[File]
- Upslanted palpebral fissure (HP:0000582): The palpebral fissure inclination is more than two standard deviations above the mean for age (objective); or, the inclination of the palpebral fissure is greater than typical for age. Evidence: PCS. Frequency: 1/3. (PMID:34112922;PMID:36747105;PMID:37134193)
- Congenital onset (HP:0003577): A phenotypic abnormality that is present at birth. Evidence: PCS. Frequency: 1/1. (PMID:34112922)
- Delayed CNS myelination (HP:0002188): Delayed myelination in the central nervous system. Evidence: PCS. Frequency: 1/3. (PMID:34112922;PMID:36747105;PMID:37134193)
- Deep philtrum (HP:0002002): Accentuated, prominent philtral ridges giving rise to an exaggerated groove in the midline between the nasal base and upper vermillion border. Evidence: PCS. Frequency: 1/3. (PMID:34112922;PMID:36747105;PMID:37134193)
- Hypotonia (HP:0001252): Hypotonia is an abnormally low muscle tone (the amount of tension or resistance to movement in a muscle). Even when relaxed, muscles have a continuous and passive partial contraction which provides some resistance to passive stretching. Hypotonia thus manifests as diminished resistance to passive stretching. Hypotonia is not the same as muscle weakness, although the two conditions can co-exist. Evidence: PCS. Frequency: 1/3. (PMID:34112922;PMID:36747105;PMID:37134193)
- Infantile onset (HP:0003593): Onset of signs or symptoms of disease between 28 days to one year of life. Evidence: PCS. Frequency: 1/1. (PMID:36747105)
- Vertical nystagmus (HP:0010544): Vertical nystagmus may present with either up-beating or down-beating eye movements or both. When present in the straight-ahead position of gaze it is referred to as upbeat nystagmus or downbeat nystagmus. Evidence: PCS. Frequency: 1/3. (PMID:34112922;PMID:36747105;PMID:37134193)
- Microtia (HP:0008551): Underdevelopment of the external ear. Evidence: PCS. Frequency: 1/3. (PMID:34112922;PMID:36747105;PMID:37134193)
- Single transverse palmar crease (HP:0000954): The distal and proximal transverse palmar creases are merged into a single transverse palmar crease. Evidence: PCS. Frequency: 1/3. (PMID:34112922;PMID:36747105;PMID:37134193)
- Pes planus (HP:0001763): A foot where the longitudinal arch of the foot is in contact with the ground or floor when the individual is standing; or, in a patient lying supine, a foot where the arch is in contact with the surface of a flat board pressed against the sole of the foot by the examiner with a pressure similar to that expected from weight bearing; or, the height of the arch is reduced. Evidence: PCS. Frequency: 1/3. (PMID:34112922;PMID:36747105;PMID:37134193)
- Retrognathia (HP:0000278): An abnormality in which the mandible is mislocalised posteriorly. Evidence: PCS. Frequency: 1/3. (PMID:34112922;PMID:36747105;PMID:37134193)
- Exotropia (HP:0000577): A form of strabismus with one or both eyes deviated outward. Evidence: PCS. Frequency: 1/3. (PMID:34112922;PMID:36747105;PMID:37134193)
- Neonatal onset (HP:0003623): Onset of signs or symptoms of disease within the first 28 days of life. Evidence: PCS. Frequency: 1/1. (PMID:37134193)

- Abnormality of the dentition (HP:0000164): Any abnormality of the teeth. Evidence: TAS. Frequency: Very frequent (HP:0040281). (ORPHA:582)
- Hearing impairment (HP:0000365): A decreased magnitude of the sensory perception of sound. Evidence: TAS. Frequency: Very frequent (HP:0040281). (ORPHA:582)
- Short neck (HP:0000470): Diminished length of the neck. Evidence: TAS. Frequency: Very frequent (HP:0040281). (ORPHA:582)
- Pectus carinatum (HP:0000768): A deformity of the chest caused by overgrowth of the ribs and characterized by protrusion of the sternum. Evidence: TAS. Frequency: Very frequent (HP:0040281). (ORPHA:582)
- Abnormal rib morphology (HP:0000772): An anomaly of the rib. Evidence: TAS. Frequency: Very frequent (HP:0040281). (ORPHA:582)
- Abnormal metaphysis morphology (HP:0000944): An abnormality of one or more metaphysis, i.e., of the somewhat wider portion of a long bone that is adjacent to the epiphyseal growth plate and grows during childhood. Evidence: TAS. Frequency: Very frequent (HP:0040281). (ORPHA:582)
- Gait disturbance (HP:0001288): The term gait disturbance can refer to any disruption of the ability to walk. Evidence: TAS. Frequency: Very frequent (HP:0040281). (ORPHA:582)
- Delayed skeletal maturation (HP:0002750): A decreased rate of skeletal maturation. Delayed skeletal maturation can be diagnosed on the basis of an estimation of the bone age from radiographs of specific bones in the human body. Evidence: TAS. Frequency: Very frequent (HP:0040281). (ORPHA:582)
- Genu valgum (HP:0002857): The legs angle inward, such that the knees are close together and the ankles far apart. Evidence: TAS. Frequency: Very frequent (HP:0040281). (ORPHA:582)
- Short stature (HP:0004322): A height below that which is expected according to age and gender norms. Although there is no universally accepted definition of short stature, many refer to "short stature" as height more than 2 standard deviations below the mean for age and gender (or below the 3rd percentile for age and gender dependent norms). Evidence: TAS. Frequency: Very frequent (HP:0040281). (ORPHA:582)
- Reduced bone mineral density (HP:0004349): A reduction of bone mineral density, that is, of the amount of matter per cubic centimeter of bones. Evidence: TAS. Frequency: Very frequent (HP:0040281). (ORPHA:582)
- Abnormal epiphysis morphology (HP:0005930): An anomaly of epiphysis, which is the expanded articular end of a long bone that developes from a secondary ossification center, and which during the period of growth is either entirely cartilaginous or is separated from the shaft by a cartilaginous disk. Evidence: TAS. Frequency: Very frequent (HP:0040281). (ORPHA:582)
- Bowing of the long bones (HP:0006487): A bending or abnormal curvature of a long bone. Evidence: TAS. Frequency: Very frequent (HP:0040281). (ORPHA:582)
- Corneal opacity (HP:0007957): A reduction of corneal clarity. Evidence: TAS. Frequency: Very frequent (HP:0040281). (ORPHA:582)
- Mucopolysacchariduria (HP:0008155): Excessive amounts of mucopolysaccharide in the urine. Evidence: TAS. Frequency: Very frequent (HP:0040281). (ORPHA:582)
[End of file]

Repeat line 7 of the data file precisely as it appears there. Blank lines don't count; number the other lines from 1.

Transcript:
- Vertical nystagmus (HP:0010544): Vertical nystagmus may present with either up-beating or down-beating eye movements or both. When present in the straight-ahead position of gaze it is referred to as upbeat nystagmus or downbeat nystagmus. Evidence: PCS. Frequency: 1/3. (PMID:34112922;PMID:36747105;PMID:37134193)